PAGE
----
“Though many people fear an extreme cooling off of the economy, there is not an overwhelming amount of evidence to support such predictions,” National Retail Federation Chief Economist Jack Kleinhenz declared on June 1. “In general, the data suggests that we remain in an ongoing expansion.”
His observations follow an earlier report he and NRF issued also predicting that a strengthening of the economy will take place later this year.
The Federal Reserve faces “a tricky job” in addressing inflation but continuing growth in employment, wages and consumer spending make it unlikely the effort will backfire into a major setback for the economy, Kleinhenz asserted.
“With changes underway that focus on taming inflation without splintering the economy, the nation’s economic system is in the process of being rebalanced in ways that are testing its resilience,” he further explained.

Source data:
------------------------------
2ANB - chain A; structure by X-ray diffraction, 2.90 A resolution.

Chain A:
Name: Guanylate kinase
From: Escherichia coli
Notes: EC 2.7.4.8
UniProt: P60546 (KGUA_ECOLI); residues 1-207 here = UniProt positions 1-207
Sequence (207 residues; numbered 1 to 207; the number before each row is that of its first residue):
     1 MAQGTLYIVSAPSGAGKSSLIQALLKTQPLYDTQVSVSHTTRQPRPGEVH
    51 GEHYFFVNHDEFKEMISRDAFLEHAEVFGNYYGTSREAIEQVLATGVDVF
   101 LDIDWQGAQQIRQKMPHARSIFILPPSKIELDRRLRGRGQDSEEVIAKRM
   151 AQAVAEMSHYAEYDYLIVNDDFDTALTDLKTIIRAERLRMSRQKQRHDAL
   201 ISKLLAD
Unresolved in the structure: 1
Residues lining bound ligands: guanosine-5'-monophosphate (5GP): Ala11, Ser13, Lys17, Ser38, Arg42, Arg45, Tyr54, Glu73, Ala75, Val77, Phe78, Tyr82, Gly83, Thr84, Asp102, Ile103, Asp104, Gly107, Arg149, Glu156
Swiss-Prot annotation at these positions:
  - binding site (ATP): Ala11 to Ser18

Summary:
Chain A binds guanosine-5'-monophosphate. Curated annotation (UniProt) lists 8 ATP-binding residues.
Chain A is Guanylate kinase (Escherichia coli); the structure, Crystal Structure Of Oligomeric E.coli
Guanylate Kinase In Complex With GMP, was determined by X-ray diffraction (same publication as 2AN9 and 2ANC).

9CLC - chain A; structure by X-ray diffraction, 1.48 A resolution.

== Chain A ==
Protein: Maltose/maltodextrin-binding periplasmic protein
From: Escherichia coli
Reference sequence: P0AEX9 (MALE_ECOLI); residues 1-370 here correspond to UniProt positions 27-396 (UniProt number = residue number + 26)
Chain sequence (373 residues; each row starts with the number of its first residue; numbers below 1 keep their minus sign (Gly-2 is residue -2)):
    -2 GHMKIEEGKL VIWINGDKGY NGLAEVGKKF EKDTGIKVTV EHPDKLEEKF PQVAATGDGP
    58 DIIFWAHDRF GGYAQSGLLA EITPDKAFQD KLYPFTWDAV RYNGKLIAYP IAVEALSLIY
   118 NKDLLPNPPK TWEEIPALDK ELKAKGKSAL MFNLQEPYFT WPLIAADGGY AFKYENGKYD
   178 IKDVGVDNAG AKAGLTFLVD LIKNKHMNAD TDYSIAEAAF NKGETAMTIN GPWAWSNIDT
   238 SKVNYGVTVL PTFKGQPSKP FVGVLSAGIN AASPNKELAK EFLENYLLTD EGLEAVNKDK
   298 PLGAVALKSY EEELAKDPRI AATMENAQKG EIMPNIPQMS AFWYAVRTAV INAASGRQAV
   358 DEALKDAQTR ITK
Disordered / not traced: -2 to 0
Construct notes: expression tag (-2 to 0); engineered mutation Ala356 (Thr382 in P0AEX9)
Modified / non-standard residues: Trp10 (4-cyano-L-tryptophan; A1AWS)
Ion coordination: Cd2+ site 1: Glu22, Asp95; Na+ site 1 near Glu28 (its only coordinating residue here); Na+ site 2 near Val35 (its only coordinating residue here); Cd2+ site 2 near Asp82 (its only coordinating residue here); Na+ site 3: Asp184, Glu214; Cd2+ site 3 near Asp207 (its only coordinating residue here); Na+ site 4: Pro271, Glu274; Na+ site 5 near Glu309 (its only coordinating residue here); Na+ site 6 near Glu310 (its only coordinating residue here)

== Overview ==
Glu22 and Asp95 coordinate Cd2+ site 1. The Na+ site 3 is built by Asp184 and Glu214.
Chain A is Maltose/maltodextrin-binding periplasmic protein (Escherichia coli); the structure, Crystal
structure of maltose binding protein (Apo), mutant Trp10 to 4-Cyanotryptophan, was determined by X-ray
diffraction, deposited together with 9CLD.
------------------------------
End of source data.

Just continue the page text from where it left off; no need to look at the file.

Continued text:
The Fed increased interest rates by half a percentage point in May, following a quarter-point increase in March, and it is paring its holdings of Treasury bills, bonds, notes and other government securitie, all to tighten monetary policy and slow inflation.
The labor market is a key driver of consumer spending, and 428,000 jobs were added in April, topping the 400,000 for the 12th month in a row.
April retail sales reported by NRF – excluding automobile dealers, gasoline stations and restaurants – were up 0.9% seasonally adjusted from March and 6.4% year over year. On a three month moving average, sales were up 7.1% year over year.
Consumer spending is shifting from the pandemic-era focus on goods toward services as people re-engage in activities they had cut back on.
Data shows out-of-the-house “mobility” in retail and recreation was only 11% below its pre-pandemic trend as of mid-April and other measures such as the number of diners at restaurants, air traffic and hotel occupancy are close to 2019 rates.